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[filmscanners] Re: film and scanning vs digital photography

On Jul 4, 2007, at 11:28 PM, Arthur Entlich wrote:

> However, if the same processing that is done to digital images in
> camera were done to the film image, a lot of the grain could be
> suppressed.

Yeah, but would you want to suppress the grain? I did a test for a
video camera manufacturer last year. They were interested in seeing
if their mpeg encoder would be practical in a telecine situation. To
the encoder the grain structure is just noise, so it ground away
ruthlessly trying to suppress as much of the "noise" as possible. The
up side was that 720p transfers of 8mm footage were possible and
looked pretty decent. The down side was that if you stopped on a
frame and examined it closely there was a sort of cross-hatch
aliasing pattern all over the image where the mpeg encoder had tried
to smooth out that hideous noise that seemed to be absolutely
everywhere. At the end of the day the thoughts of the engineers were
that to get close to an acceptable mpeg compromise would result in
very large files and require a lot of processing power to encode
them. The market was really too small for them to bother.
Uncompressed video still seems to be the best format for capturing
telecine passes.

IMO, most "noise reduction" attempts at reducing grain in scanned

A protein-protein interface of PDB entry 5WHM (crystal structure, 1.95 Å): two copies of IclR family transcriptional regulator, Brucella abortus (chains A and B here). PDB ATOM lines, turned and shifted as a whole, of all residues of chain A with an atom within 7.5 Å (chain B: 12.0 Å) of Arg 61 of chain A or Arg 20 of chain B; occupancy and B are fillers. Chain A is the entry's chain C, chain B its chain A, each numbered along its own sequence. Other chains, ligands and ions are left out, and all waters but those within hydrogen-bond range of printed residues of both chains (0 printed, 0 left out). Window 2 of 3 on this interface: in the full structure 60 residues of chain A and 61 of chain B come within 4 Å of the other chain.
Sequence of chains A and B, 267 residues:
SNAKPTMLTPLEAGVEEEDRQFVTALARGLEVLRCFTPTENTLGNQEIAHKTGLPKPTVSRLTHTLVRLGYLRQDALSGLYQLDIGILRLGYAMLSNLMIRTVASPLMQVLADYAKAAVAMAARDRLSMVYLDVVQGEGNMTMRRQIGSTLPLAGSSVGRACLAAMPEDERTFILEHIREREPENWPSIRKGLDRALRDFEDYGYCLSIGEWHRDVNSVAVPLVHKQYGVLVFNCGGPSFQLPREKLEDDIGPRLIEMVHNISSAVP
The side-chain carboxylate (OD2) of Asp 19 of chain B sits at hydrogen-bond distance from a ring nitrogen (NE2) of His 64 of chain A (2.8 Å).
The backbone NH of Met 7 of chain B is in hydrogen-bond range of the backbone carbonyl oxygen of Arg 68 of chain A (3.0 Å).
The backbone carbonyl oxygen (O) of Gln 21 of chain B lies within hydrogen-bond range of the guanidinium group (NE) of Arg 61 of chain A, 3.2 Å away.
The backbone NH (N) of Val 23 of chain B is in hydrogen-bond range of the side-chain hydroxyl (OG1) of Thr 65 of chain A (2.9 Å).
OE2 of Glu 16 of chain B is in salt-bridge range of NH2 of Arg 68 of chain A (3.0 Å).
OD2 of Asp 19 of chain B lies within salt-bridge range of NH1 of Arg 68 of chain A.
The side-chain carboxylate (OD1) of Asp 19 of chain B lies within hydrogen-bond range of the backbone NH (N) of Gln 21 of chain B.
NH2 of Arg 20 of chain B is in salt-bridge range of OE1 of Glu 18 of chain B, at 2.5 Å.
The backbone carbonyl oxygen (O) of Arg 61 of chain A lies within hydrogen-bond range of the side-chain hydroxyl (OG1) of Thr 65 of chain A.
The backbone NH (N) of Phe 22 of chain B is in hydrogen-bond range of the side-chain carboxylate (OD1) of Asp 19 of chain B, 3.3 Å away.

film looks bad. I use ICE occasionally or Noise Ninja sometimes in
selected problem areas and then fade it a bit to reduce the grain
when something is particularly grainy, but it can look really bad if
you aren't careful. The ideal situation, IMO, will arrive when
scanning at resolutions sufficient to completely and accurately
reproduce the grain structure exist and are practical for
photographic use. Look here:


See the 400x magnification? If that level of capture detail existed
in your film scans and you had no issues with aliasing I think it
would be pretty significant. The files will be enormous, though, and
you'd have to really enjoy the artifacts of the medium to even
bother. I'd bother, though. I imagine it will be another decade
before that kind of technology is accessible to people for fine arts
use in any practical sense, but I'll be at the head of the line.


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